Know How: Chartplotters

Author:
Updated:
Original:

When it comes to accurately keeping track of your whereabouts, modern chartplotters and multi-function displays (MFDs) are virtually indispensable. Provided they are properly networked to other onboard instrumentation (including AIS, GPS and radar), typically via a NMEA 0183 or NMEA 2000 data backbone, chartplotters/MFDs provide a wealth of real-time data that can dramatically simplify your on-the-water experience, and keep you and your boat much safer, to boot.

rf-lg

The biggest consideration when selecting a chartplotter/MFD is functionality. A trailer-sailer, for example, has entirely different information requirements than a bluewater cruiser or a tricked-out raceboat. While all chartplotters/MFDs allow you to easily navigate, not all devices help you steer the fastest course, gauge wind shifts and currents, or calculate starting-line distances. Most major marine-electronics manufacturers offer several different models catering to a variety of needs and budgets. Sailors are advised to carefully consider their actual information needs before going shopping. Don’t just buy something with all kinds of gee-whiz functions because it looks impressive at a boat show. Think about how you will actually use the system out on the water.

Screen size and User Interface (UI) are the next considerations. While bigger is better, especially when it comes to touchscreen “smart glass,” better is also more expensive. To make the best choice, consider your mounting and installation options, and then buy the biggest chartplotter/MFD you can fit in the allotted space (without breaking your bank). Also be sure to spend some time familiarizing yourself with the unit to make sure you’re comfortable with its UI (incidentally, a really fun way to pass some time at your local chandlery or a boat show). Many of today’s chartplotters/MFDs come standard with touchscreen controls, though many of them still include built-in hard keys or an external remote control for those times when conditions are too sloppy to accurately “tap to navigate.” Imagine using your smart phone in the rain with gloves on, not good!

Lastly, many of today’s chartplotters/MFDs are designed to “play nicely” with third-party instruments—provided, of course, that they can share information via an NMEA 0183/2000 protocol. However, be sure to research compatibility with your existing electronics before buying a new unit, so you don’t find yourself the proud owner of a bunch of electronics that don’t get along.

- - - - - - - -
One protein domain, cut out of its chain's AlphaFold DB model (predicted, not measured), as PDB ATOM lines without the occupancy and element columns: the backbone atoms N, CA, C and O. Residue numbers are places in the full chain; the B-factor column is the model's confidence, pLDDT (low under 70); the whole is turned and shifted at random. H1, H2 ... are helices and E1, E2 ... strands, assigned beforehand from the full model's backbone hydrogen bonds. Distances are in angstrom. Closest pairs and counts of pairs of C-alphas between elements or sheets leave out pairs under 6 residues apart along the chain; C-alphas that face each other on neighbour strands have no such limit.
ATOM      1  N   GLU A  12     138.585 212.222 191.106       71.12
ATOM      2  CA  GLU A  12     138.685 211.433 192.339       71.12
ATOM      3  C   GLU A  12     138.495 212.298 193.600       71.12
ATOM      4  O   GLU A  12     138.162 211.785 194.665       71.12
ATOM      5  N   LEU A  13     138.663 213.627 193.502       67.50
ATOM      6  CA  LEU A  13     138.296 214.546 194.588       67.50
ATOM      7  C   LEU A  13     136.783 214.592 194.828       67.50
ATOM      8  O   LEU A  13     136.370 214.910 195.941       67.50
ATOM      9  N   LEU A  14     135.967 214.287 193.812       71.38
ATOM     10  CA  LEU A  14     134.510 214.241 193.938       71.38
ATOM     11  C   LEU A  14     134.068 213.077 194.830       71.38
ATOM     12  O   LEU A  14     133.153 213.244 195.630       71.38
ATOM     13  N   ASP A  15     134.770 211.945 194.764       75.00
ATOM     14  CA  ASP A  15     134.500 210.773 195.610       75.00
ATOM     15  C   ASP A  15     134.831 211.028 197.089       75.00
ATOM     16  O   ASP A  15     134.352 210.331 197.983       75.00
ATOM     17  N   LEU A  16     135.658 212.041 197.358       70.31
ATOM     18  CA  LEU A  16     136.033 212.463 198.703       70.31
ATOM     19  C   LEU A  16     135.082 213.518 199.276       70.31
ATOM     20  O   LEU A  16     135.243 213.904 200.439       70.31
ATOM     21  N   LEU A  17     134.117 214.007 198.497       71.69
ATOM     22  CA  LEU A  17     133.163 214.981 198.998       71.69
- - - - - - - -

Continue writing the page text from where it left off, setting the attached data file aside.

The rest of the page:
Photos courtesy of (left to right) Raymarine, B&G, Garmin

Related

2048x

Know-How: Helm Stations

Walk around any boat show, and you’ll see a number of differences in the way designers and builders have decided to locate the steering stations aboard their cruising cats. Each position has its good points and bad, among them visibility, protection from the elements, ...read more

Jerome

Point of SAIL: Jerome Rand

In the first episode of Point of SAIL, the SAIL magazine podcast, Principal Editor Adam Cort talks with circumnavigator Jerome Rand about his adventures, past and future. For more information, visit Jerome's YouTube channel July 2020 ...read more

01-NEW-shutterstock_727520281

Cruising: Belize on a Multihull

In my experience, every charter has a kind of a theme to it, often encapsulated in a single moment. For me, during a recent weeklong charter off the coast of Belize that moment came toward the end of our first day out. We’d left the Sunsail base (sunsail.com), located part way ...read more

01-LEAD-View-of-the-Bow

Know-How: Marlinspike Seamanship in the Arctic

I was crewing aboard a boat named Breskell, a 51ft cutter-rigged, cold-molded, mahogany sloop. We were voyaging from St. John’s, Newfoundland, to Port Townsend, Washington, via the Northwest Passage. A few days before setting sail, the captain, Olivier Huin, asked me to secure ...read more

Prop-Coat-Barnacle-Barrier-Quart-No-Background

Gear: Prop Coat Barnacle Barrier

Prop Coat Barnacle Barrier 1792 is now available in a quart-size can and, as always, can be used on all underwater metals, including saildrives, shafts, strainers and folding and non-folding props. Two or three coats are recommended, after which the coating will purportedly ...read more

DY_171021_6877

Boat Review: Seawind 1600

Seawind Catamarans introduced its 52ft 1600 model in Europe last year, where the boat promptly started winning awards. The more jaded among us may look askance at such things, especially when it comes to a bluewater-rated catamaran billed as a providing a combination of ...read more